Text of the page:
Why can't retail businesses just do what they are supposed to do: sell
stuff to people that want to buy stuff. Keep politics out of it. Sell to
anyone whose money is green.
A hardware store in Tennessee first put up a sign telling gays that they
weren't allowed, then took that sign down and put up a weasel-worded
sign telling evangelicals that they weren't welcome.
The first sign was pretty blunt, "No Gays Allowed." Not subtle, but gays
would just find another place to shop. The new sign is: "We reserve the
right to refuse service to anyone who would violate our rights of
freedom of speech and freedom of religion." That sign is intended to
keep radical fundamentalist evangelicals out of his store.
I work in San Francisco. I routinely see evangelicals trying to push
their beliefs and religion onto others. Conversely, there are a lot of
gays in San Francisco but they don't harass people and try to convince
them to become gay.
If the owner doesn't want gays in his store then he should have kept the
original sign. Gays would just go to another store. Now he is offending
evangelicals who pride themselves on violating other people's freedom of
speech and freedom of religion.
On Saturday, July 4, 2015 at 11:22:07 AM UTC-4, sms wrote:
I don't see how that could be interpreted as intending to apply
to Christian evangelicals, unless they said something more.
It looks almost certainly targeted at gays following the SC
decision. They just took down the more blatant one and replaced
it with this more subtle one.
More likely the gays would be going to court to force him to
take it down. So it's OK to offend gays, but not OK to offend
evangelicals? Go figure. Inquiring minds want to know how
it affects his business or him personally if either come into
his stores. How would he even know if someone is gay, an evangelical
or anything else?
On Saturday, July 4, 2015 at 12:10:05 PM UTC-4, trader_4 wrote:
Here's how I think all this should be handled. If you want
to put those kinds of signs at your business, then I think
it should be your right. It's your business. That includes
putting up a sign that blacks aren't welcome, if you choose.
Let the free market solve it. Any store that puts up such
signs can expect to lose a lot of business. I wouldn't
patronize a business that put up any of those kinds of signs,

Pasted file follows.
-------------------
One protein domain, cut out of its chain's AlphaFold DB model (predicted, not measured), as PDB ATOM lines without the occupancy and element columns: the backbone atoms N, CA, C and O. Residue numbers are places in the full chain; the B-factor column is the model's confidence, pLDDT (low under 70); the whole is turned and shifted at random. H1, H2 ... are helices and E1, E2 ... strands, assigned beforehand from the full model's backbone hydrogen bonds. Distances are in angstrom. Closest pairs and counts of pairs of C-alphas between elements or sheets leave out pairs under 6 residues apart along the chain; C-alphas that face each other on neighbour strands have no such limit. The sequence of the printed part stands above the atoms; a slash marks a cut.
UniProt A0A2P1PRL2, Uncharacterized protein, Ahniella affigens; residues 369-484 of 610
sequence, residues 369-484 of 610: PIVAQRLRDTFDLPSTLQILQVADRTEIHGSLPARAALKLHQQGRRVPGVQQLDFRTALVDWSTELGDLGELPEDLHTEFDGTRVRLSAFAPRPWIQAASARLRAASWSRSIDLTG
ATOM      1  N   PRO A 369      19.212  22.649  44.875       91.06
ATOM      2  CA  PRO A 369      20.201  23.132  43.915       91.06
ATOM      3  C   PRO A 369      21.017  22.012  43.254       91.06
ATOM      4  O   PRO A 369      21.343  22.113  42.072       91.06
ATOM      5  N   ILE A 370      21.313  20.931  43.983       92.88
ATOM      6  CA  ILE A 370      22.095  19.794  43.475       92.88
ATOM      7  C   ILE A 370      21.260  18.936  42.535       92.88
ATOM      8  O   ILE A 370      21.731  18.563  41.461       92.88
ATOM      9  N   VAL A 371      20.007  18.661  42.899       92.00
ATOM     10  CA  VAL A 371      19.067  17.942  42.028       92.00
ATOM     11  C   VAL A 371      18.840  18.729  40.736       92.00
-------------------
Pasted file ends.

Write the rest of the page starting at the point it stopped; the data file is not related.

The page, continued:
nor would the majority of people. The business can also expect
protesters, lots of negative press, disrupting their business.
It's a different situation today than 50 years ago when
you had widespread discrimination against blacks and in
the Jim Crow south you had most places discriminating.
Then I can see a justification for requiring businesses
to serve everyone. Today, the situation has totally
changed. If allowed to discriminate, very few businesses
are going to be dumb enough to do it and those that are
will be ostracized.
Bull Shit! The second sign is intended to keep Democrats out. They are
the ones that constantly want to violate the rights of freedom of
speech and freedom of religion for anyone that disagrees with them.
how is this store owner going to determine who is gay? of course gays
could shop elsewhere, but a better solution is to shop for LOTs of
stuff, bring it to the cashier, let them ring it up and then announce
"what is the gay discount here". smother the shop in business that
generates no income
just wander the store and when Pastor John enters and shops ask him
loudly if his AIDs treatments are working
On 7/4/2015 1:24 PM, taxed and spent wrote:
<snip> > or why not just do as the sign says - allow gays that don't try to ram stuff
Two gays buying a cake, or buying roofing paper, or a hammer, are not
violating anyone's freedom of speech or freedom of religion. But the
store owner is entirely within his rights to not sell to gays since
there is no law in Tennessee that forbids that type of discrimination.
But there _are_ laws preventing discrimination based on religion and his
new sign comes close to this type of discrimination. The new sign is
offensive to those people who routinely annoy others, trying to convert
them to their own belief system, like the owner of the store.
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